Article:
Byron Dolan
2 years 11 months ago

As many readers here know, the Lowell mountains were sacrificed for no purpose other than enriching industry coffers and political ambition. I grew up searching for straying heifers and birthing cows on the Lowell mountains and I now live in the shadow of the KCW boondoggle. Let the destruction and greed end here.

Wayne Andrews
2 years 11 months ago

These are the same ANR folks who are lobbying for H 586 which will require a municipality to obtain a hydraulic study before changing out any highway culvert be it 12 inches in diameter or 12 feet.

Don Peterson
2 years 11 months ago

What is hydro quebec if not a source of renewable energy?

I made a little video of what happens when the towers come to your town:

The production values aren’t “Chittenden County Flack” standard, but the message is heartfelt. Save your mountains, because your government won’t do it for you.

2 years 11 months ago
Klein: “I think that were just in a period of adjustment in terms of build-out of any of the new (energy) generation sources,” he said. “Not just wind. You’re seeing some heartburn over solar as well. And we certainly have heartburn when it comes to biomass and even hydro.” My Lord, how obtuse can one be? Just look at the actual performance Klein’s RE projects; they are total failures. The wind and solar projects are a total waste of about $500 million, with practically nothing to show for it, i.e., they advanced Vermont just 1.65% towards the goal of 90%… Read more »
2 years 11 months ago
Rep. Klein says he’s worried about “local communities” sending a poor message to big wind and solar developers. It seems that Rep Klein, the peoples’ representative, who is unwilling to listen to the neighbors has now developed a serious case of hearing impairment. He has a serious hearing problem if he thinks it’s only the local communities that are sending a message and its only being sent to the developers. Well, here’s news for Rep Klein and his allies, the message on industrial wind and solar he hears and fears is coming from all around the state. What’s more, it’s… Read more »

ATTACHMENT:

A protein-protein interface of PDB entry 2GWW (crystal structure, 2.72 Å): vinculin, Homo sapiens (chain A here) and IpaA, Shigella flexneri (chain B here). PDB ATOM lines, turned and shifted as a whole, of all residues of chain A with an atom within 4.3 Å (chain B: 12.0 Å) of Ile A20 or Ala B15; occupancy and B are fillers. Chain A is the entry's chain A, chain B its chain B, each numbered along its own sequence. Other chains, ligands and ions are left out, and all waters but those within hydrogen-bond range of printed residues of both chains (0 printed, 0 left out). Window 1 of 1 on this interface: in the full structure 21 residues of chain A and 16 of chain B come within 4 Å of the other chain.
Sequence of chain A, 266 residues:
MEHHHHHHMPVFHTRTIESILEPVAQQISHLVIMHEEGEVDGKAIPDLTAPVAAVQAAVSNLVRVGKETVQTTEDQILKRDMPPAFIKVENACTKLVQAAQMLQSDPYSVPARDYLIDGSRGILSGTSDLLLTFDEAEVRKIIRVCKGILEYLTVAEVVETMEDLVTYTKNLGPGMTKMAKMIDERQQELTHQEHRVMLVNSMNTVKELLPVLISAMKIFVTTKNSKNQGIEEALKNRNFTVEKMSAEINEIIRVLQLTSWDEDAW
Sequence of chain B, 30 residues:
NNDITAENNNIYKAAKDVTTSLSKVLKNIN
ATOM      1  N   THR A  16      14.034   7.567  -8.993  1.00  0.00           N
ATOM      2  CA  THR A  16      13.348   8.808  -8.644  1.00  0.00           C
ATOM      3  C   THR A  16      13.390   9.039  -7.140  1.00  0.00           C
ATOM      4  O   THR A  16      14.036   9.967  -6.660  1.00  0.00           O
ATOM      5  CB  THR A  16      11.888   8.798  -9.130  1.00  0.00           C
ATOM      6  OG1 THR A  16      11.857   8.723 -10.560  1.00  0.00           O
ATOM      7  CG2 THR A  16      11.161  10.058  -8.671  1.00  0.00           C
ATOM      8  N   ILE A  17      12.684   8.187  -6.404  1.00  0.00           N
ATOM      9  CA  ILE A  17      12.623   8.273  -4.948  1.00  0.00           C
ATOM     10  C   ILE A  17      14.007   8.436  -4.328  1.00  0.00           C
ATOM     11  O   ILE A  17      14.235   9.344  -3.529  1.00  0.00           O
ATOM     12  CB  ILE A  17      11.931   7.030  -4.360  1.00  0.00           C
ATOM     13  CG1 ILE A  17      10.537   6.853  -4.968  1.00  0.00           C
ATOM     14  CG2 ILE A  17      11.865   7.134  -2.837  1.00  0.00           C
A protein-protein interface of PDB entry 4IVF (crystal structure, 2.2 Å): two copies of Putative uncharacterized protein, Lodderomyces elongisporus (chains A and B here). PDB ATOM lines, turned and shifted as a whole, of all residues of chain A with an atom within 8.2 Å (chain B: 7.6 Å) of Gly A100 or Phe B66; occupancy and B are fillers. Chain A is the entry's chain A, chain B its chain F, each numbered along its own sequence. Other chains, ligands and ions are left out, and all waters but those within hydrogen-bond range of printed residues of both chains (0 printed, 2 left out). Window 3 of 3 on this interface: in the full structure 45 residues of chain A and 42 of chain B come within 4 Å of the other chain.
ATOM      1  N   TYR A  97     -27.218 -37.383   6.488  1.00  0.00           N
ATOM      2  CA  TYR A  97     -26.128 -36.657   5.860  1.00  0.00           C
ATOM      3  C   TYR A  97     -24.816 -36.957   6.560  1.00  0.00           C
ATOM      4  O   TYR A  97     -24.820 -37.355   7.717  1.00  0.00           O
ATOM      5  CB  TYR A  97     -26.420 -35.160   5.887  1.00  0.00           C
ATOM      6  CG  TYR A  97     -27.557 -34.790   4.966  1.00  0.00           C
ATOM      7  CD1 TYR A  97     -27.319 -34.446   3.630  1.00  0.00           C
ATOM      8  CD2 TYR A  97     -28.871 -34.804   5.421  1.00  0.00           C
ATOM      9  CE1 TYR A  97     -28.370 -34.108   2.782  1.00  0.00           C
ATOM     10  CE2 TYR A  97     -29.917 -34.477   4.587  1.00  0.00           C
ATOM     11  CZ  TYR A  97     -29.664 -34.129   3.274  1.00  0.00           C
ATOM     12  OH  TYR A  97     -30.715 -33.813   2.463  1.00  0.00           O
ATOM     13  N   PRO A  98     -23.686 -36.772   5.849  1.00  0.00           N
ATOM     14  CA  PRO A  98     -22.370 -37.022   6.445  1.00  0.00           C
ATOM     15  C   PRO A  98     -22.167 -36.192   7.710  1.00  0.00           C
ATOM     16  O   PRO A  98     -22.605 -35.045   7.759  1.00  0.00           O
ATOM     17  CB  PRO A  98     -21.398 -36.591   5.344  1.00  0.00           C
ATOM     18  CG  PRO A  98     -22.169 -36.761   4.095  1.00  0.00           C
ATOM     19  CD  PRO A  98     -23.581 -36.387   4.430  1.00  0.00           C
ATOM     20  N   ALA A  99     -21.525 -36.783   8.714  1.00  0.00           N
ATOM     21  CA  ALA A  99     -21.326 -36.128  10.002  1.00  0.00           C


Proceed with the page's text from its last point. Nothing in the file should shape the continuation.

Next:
2 years 11 months ago
Peter, Vermont has been shamelessly scammed by wind energy promoters from Shumlin on down. Is testimony given under oath to the PSB? If not, quite a few testifiers appear to be guilty of perjury, appear to be making statements they knew to be lies. No one is investigating? Winds on ridgelines are MEDIOCRE, as stated in official government documents, not self-serving reports, such as the CEA report and the VPIRG “Repowering Vermont” report, which the Coalition for Energy Solutions severely criticized several years ago, i.e., not worth the paper it was printed on. SPEED and ridgeline wind, about $500… Read more »
2 years 11 months ago
“In an April 2012 letter, the Agency of Natural Resources said the ‘site has exceptional ecological values, and that a commercial wind energy project constructed and operated at this location will result in an undue adverse effect on the natural environment and cannot be mitigated.'” Wait a minute! Can’t the same be said for the Grafton and Windham plaguefield site? (“Plaguefield” is a word I just made up. It has a fourteenth-century ring to it, as in, “The Black Plague.” As in, a return to feudalism: “One large landowner trumps a thousand serfs. You serfs can take it and like… Read more »